OK, this as admittedly a ridiculous scenario, but one worth contemplating — even if only to give a new perspective on an old debate.
Let’s say you’re going on a 30-year mission to the planet Neptune and will lose all contact with the world during that three-decade span. (See, I told you it was ridiculous.) The folks who are sending you into outer space are going to compensate you — before you leave — by writing you a check for $1 million. By the time you get back to the planet Earth you’ll be in your retirement years, so that $1 million will have to grow in value while you’re gone.
Clearly you can’t leave it in cash, since inflation will kill its value in the meantime. Let’s also take stocks off the table as potential 30-year holdings. Though it’s unlikely every company in the world is going to fold in the next three decades, let’s face it — you can’t have blind faith in any company given the global economy’s current status. In fact, we can pretty much narrow down your best investment options to a precious metal like gold or silver.
Obviously it’s a scenario that will never materialize, so it’s a question none of us will ever have to answer. But, it still seeds a question about the long-term metals market that does apply to all of us: Is gold or silver the better metal to bury in our backyards, apocalypse bunkers and portfolios?
Upsides & Downsides
Got an answer yet? Before you jump to conclusions, there is a handful of things to think about. Some of them are apocalyptic in that they’ll only really matter if the entire financial system collapses and currencies become useless. At that point, rare and precious metals become the de facto currency. Other factors to consider aren’t quite as alarmist, in that they assume the financial system will outlast your return to the planet. In no particular order:
- Usability: Consumers love gold — especially in the form of jewelry. Banks and central governments love gold because … well … they just like to hoard it. And it’s seen as the all-weather currency in the event of a complete global financial implosion. Yet, gold doesn’t really do anything aside from offer the arbitrary value the world has assigned it. Silver, on the other hand, serves a real purpose in many industrial, medical and technological capacities. Though the estimates vary, about half of all the gold consumed in any given year is used to make jewelry and nearly half is used as an investment vehicle. About 80% of silver, on the other hand, is used for industrial purposes; only about 20% is used for jewelry and coins. Point being, we can function without gold, but it would be difficult to function without silver.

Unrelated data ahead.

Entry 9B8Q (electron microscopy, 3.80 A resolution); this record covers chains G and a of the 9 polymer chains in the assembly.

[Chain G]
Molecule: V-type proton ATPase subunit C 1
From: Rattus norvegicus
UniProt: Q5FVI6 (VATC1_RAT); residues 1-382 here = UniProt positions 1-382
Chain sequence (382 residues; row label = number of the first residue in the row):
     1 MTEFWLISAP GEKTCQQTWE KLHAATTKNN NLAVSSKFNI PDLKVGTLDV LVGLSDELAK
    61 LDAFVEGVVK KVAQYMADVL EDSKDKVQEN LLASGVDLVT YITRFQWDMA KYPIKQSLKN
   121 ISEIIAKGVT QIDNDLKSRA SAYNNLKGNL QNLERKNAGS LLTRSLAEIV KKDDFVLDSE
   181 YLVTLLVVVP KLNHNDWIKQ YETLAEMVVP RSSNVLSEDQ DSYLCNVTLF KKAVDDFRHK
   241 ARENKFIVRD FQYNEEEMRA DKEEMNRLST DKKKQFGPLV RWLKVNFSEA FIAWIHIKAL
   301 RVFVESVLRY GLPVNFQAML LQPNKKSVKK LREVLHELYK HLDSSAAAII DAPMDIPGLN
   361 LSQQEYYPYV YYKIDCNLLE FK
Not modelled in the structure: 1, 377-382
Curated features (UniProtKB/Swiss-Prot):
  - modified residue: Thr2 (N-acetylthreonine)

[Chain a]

- Desirability: While industrial organizations may “need” silver, banks and consumers “want”’ gold. While it may not make sense, wants trump needs the vast majority of the time, even if the only thing driving the “want” is the hype of the desire.
- Portability: Depending on the prices at the time, gold can be up to 50 times more efficient as a wealth-storage vehicle in terms of weight. Said another way, if you wanted to bury a treasure chest with a precious metal in it, you could bury one chest of gold, or 50 chests of silver. There’s a flipside to that convenience, however.
- Flexibility: While gold may pack more value per ounce, as a universal currency, it would actually make a lousy currency when trying to buy ordinary items like a loaf of bread. Assuming prices for goods and services stay relatively the same (even after the Apocalypse), you’d have to pay for groceries with what it little more than a pinch of gold dust. Silver, via a $50 coin that weighed about an ounce, would be a far more feasible means of exchanging items of value.
- Availability: Ironically, though silver is about seven times as abundant as gold in terms of what’s left underground and yet-to-be mined, gold is about seven times more abundant than silver right now in terms of what’s been processed and is now being held in storage. On the surface, this appears to put gold in an enviable position; if the world falls apart, the most commonly held precious metal would become the common currency. On the off chance gold owners choose to keep gold out of circulation, however, silver could become more valuable simply because it’s “out there” in people’s hands. Barring a worldwide financial meltdown, however, silver is still the (relatively) more scarce resource, and therefore offers more value.
And the Winner Is …
You may have noticed one missing factor in the list of things that influence the price of precious metals: profitability. It’s not an omission. It’s a recognition that gold and silver returns — profitability — are wholly dependent on the those other five factors. With the perceptions and opinions of those factors changing daily, so too is the profitability outlook. And no, the two don’t move in tandem all that often.
Click to Enlarge Just for the record though, silver has outperformed gold for the past 10 years, and weighing the five factors above, by a score of 3 to 2 we can probably bet silver will hold that lead for the next thirty years as well. The reason(s)? It’s the more functional of the two metals and the less-volatile. Given enough time, whether or not the world as we know it ends, that superior “real” value will be realized.
So out of the two, silver takes the gold medal.